In the current wave of globalization, Nigeria is part of the ‘global village’. The fact that Nigeria is the eighth largest exporter of crude oil, endowed with human and natural resources, and still has more than 59% of its population living below the poverty line depicts a paradox in the country. claimed that, out of about 170 million human populations, 100 million Nigerians are living in destitution. Factors such as corruption and injustice are undoubtedly behind this suffering. This is because the logic of the current crop of Nigerian political leadership class has been that of self-service and personal goals.
Nigeria’s poor socio-economic performance, human rights abuses, widespread poverty, insecurity, corruption, and lack of trust in the political system have led to disenchantment amongst the electorate, especially the youth who make up 51% of the 84 million registered voters. This matters in a fast-growing population of over 200 million, with more than 60% of people under 25.
There can be two possible effects from such disenchantment on voter turn-out in the 2023 elections; it can motivate high turn-out in which people demand better governance or lead to apathy and low turn-out. It is expected that the high stakes at play will mobilize the former. There is a need for people to participate in choosing political leaders who will serve the public’s interest and promote good governance.
While fighting poverty by a government is an integral aspect of security measures, lack of security of life is another pressing issue that can necessitate prompt intervention. And going by what transpires at the moment, the national security threat has been a major issue for the Nigerian government in recent years.
At the core of Nigeria’s systemic failure is the crisis of governance, which manifests in the declining capacity of the state to cope with a range of internal political and social upheavals. There is an expectation for political leaders to recognize systemic risks such as terrorist attacks, herder-farmer conflict, and police brutality and put in place the necessary infrastructure to gather relevant data for problem-solving. But the insufficiency of political savvy required to navigate the challenges that Nigeria faces has unleashed unrest across the nation and exacerbated existing tensions. The #ENDSARS Protests against police brutality in 2020 is one of the manifestations of bad governance.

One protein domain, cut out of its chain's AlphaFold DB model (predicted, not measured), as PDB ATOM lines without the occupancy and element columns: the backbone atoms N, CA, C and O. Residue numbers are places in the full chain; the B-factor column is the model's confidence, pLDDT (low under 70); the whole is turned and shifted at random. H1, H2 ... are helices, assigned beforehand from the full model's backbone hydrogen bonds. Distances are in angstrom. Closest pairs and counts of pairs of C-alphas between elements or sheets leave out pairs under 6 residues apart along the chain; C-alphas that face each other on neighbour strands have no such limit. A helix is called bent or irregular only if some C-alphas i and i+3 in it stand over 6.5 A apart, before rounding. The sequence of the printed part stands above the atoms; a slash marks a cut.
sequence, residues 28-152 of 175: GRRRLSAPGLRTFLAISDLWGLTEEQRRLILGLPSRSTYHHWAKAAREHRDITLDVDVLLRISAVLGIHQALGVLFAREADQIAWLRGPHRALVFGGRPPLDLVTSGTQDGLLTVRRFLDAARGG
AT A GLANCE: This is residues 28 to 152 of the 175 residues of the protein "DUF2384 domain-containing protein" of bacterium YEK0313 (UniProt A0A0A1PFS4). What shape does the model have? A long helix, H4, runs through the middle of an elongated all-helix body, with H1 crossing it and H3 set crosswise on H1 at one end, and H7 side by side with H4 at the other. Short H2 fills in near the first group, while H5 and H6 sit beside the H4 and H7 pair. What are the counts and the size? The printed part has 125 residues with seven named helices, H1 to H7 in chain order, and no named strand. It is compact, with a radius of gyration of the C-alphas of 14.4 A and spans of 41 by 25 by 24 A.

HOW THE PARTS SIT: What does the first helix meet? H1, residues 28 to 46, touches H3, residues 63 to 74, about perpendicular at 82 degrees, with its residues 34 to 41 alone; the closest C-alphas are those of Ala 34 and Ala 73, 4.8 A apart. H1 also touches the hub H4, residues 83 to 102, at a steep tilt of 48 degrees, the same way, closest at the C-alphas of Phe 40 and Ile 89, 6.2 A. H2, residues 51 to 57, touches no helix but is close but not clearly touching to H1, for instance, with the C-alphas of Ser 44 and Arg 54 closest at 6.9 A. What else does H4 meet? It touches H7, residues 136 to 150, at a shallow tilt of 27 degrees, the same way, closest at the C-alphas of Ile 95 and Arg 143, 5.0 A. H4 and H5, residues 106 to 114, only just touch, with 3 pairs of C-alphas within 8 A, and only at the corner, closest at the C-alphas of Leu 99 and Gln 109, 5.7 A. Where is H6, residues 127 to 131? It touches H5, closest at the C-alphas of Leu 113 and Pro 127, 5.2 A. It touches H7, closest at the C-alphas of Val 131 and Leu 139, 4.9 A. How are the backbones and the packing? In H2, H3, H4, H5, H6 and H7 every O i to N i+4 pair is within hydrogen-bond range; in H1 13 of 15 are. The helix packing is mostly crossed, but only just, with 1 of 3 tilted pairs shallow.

The spiral of violence in northern Nigeria in which armed bandits engage in deadly planned attacks on communities, leading to widespread population displacement, has become another grave security challenge that has sharpened regional polarization. Because some public servants are usually unaware of the insecurities faced by ordinary Nigerians, they lack the frame of reference to make laws that address the priorities of citizens. The crisis of governance is accentuated by a democratic culture that accords less importance to the knowledge and competence that political leaders can bring to public office. These systemic challenges have bred an atmosphere of cynicism and mistrust between citizens and political leaders at all levels of government.
Political elites in Nigeria also exploit poverty and illiteracy to mobilize voters with food items such as rice, seasoning, and money. The rice is usually packaged strategically with the image of political candidates and the parties they represent. The assumption is that people are more likely to vote for a politician who influences them with food than one who only brings messages of hope. The practice of using food to mobilize voters is commonly described as “stomach infrastructure” politics.
Therefore, it can be said that Nigeria needs a new model of governance in which political leadership is based on the knowledge and competence of both political leaders and the electorate. One recommended solution is to establish what political philosopher Jason Brennan refers to as epistocracy, which is a system of governance in which the votes of politically informed citizens should count more than the less informed. For Justin Klocksiem, epistocracy represents a political system in which political power rests exclusively on highly educated citizens. This idea drew its philosophical influence from John Stuart Mill, who believed that the eligibility to vote should be accorded to individuals who satisfy certain educational criteria. The notion that educational attainment should be the prerequisite for the electorate to choose their leaders as proposed by Brennan, Klocksiem, and Mill is an important proposition that should be taken seriously.
However, we cannot ignore that such thinking originates from societies where civic education is high and the electorate can make informed choices about leadership. In Nigeria, the majority of citizens are uneducated on political issues. Simultaneously, those who are highly educated are increasingly becoming indifferent to political participation; they have lost faith in the power of their votes and the integrity of the political system. For an epistocratic system to work in Nigeria, there must be significant improvements in literacy levels so that citizens are educated about the issues and can use their knowledge to make informed decisions about Nigeria’s political future.
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